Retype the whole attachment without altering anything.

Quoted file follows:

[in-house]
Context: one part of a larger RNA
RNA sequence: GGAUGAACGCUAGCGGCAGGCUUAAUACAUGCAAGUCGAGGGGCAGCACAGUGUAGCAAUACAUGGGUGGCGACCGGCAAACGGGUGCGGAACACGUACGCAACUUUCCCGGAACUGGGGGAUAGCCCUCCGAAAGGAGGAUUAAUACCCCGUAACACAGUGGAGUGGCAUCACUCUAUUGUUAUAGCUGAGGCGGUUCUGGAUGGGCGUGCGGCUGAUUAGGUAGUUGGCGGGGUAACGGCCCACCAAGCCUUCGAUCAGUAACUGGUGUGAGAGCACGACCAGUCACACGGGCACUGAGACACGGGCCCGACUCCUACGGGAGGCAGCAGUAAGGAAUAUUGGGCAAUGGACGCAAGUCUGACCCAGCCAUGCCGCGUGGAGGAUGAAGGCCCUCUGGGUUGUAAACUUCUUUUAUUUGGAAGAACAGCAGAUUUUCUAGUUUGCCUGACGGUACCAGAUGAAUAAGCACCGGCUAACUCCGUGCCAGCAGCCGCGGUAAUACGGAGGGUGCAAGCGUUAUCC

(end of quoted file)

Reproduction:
[in-house]
Context: one part of a larger RNA
RNA sequence: GGAUGAACGCUAGCGGCAGGCUUAAUACAUGCAAGUCGAGGGGCAGCACAGUGUAGCAAUACAUGGGUGGCGACCGGCAAACGGGUGCGGAACACGUACGCAACUUUCCCGGAACUGGGGGAUAGCCCUCCGAAAGGAGGAUUAAUACCCCGUAACACAGUGGAGUGGCAUCACUCUAUUGUUAUAGCUGAGGCGGUUCUGGAUGGGCGUGCGGCUGAUUAGGUAGUUGGCGGGGUAACGGCCCACCAAGCCUUCGAUCAGUAACUGGUGUGAGAGCACGACCAGUCACACGGGCACUGAGACACGGGCCCGACUCCUACGGGAGGCAGCAGUAAGGAAUAUUGGGCAAUGGACGCAAGUCUGACCCAGCCAUGCCGCGUGGAGGAUGAAGGCCCUCUGGGUUGUAAACUUCUUUUAUUUGGAAGAACAGCAGAUUUUCUAGUUUGCCUGACGGUACCAGAUGAAUAAGCACCGGCUAACUCCGUGCCAGCAGCCGCGGUAAUACGGAGGGUGCAAGCGUUAUCC